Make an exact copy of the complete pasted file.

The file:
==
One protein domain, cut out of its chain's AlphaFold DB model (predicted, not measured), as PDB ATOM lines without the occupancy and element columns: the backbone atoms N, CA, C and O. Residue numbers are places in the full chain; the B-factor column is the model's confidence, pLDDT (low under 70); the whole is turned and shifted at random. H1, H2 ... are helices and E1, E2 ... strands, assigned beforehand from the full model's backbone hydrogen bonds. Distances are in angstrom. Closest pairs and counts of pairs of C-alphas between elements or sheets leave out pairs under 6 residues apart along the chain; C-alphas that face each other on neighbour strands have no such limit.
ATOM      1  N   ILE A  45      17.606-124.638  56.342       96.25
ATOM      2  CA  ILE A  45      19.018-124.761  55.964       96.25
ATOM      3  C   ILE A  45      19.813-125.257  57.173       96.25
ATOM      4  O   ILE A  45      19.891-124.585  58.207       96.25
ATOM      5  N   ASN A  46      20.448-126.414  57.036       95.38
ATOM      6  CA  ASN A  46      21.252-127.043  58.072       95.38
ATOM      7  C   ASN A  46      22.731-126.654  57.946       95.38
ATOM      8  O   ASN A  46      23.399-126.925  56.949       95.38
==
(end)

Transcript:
One protein domain, cut out of its chain's AlphaFold DB model (predicted, not measured), as PDB ATOM lines without the occupancy and element columns: the backbone atoms N, CA, C and O. Residue numbers are places in the full chain; the B-factor column is the model's confidence, pLDDT (low under 70); the whole is turned and shifted at random. H1, H2 ... are helices and E1, E2 ... strands, assigned beforehand from the full model's backbone hydrogen bonds. Distances are in angstrom. Closest pairs and counts of pairs of C-alphas between elements or sheets leave out pairs under 6 residues apart along the chain; C-alphas that face each other on neighbour strands have no such limit.
ATOM      1  N   ILE A  45      17.606-124.638  56.342       96.25
ATOM      2  CA  ILE A  45      19.018-124.761  55.964       96.25
ATOM      3  C   ILE A  45      19.813-125.257  57.173       96.25
ATOM      4  O   ILE A  45      19.891-124.585  58.207       96.25
ATOM      5  N   ASN A  46      20.448-126.414  57.036       95.38
ATOM      6  CA  ASN A  46      21.252-127.043  58.072       95.38
ATOM      7  C   ASN A  46      22.731-126.654  57.946       95.38
ATOM      8  O   ASN A  46      23.399-126.925  56.949       95.38